In the introduction to Twilight, what he refers to as its "libretto," Joyce summarizes the action of the stories in the new work but qualifies the summary with the statement, "insofar as there are stories here . . . ." That remark will raise a red flag for many readers, who may feel that the author is attempting to produce not only a cubistically shattered narrative but one that may not even have storytelling as its prime motivation.

Hyperfiction is much more difficult to discuss than normal fiction, partly because there is no "definitive experience." I can't really do justice to either of Michael Joyce's works here, but I came away feeling that his earlier afternoon, a story was the more successful piece. In afternoon he was more willing to cater to reader interest in character and action. He cut closer to the emotional bone and did less bravura brandishing of his stylistic or technological swords. In the earlier work, the kaleidoscopic presentation of story-stuff seemed to be the reason for using the technology. In the new work, the artistic agenda seems to be the willful disruption of story flow, often in favor of abstract ruminations, or detailed but digressive conversations and anecdotes, or commentary upon the act of writing hyperfiction and the community of hyperfiction authors. I was willing to take pleasure in well-placed parallel material that didn't strictly advance the plot, but I also wanted an accumulating pool of dramatic action and information about that abducted child, his aggrieved parent, the cancer-stricken woman and her quest for the doctor and for death. For my taste, those elements were underplayed, and thus my experience of Twilight came to be dominated by a feeling of being lost and unable to find a path.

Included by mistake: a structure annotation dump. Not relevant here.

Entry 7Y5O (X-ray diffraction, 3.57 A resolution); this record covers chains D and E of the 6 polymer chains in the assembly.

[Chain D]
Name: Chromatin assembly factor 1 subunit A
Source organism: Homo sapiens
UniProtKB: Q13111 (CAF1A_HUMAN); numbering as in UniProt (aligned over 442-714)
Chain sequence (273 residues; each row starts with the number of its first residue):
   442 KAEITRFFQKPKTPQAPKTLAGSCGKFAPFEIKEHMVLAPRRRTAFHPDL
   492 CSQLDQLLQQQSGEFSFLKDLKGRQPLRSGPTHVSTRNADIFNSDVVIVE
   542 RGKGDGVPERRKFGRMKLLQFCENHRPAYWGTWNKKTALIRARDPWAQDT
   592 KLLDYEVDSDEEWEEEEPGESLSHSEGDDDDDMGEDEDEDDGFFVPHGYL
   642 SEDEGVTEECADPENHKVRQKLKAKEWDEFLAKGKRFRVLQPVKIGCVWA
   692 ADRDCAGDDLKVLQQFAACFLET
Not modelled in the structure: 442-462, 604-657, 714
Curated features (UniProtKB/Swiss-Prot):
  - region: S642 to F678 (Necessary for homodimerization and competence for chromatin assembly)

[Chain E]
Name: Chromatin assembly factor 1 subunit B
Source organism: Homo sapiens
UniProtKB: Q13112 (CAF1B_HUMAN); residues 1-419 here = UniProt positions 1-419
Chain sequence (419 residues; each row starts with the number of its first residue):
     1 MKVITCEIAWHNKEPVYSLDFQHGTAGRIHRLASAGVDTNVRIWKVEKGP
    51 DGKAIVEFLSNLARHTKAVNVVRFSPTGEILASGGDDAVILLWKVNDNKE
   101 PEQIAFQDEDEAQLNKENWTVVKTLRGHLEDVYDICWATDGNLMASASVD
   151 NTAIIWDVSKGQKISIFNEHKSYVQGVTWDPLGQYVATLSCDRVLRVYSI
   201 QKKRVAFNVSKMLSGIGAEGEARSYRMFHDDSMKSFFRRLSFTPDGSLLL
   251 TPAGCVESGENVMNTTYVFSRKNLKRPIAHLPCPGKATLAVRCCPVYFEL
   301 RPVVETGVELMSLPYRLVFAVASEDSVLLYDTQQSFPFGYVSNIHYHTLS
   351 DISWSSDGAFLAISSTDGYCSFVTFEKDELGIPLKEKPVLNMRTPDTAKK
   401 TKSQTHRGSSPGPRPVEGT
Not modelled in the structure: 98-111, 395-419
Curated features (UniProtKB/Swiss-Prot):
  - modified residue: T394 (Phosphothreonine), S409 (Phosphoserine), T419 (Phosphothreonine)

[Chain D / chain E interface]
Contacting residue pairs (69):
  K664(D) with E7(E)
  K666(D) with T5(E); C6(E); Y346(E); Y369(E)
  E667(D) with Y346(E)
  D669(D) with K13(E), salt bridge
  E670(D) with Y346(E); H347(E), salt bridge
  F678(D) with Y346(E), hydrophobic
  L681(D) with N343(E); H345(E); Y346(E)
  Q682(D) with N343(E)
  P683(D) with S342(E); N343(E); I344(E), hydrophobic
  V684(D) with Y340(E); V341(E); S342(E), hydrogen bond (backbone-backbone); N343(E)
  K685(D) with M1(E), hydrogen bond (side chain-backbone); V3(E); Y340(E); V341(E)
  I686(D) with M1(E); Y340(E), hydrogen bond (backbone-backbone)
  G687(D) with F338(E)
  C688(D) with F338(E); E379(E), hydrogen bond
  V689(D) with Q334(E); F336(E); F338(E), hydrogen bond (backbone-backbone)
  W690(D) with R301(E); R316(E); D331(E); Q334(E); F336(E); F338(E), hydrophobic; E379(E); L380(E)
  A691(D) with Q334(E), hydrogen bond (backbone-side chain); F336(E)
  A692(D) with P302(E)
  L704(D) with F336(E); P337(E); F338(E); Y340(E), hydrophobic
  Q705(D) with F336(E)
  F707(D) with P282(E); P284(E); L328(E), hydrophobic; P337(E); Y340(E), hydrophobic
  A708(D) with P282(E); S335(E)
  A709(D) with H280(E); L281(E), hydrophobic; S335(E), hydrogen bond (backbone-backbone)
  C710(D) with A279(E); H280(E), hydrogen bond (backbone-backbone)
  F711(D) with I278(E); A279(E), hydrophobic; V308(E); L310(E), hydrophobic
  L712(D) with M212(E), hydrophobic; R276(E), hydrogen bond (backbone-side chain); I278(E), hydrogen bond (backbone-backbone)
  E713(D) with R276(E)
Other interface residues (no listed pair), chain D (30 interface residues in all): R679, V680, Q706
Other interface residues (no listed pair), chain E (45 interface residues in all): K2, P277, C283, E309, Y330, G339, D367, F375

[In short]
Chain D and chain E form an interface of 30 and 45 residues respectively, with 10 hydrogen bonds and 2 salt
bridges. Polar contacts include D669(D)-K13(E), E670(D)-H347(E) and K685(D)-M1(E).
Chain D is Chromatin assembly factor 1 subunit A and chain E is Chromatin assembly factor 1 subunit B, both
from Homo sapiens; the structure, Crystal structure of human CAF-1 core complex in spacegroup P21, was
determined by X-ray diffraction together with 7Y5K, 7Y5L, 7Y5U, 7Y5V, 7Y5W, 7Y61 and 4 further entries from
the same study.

As in afternoon, the text of Twilight appears in windows that replace their predecessors on-screen as one follows links through the work. Unlike afternoon, Twilight offers a second on-screen window that displays the project's overall structure in one of three views that can be used to navigate the sections of the work: an iconic map of "writing spaces," with links represented by arrows; a kind of flow chart; or a hierarchical outline. I availed myself of these maps, but usually they were too complex and inscrutable to be of any real help. I finally felt that here, too, Joyce had made the wiser choice in presenting afternoon, a story simply and austerely.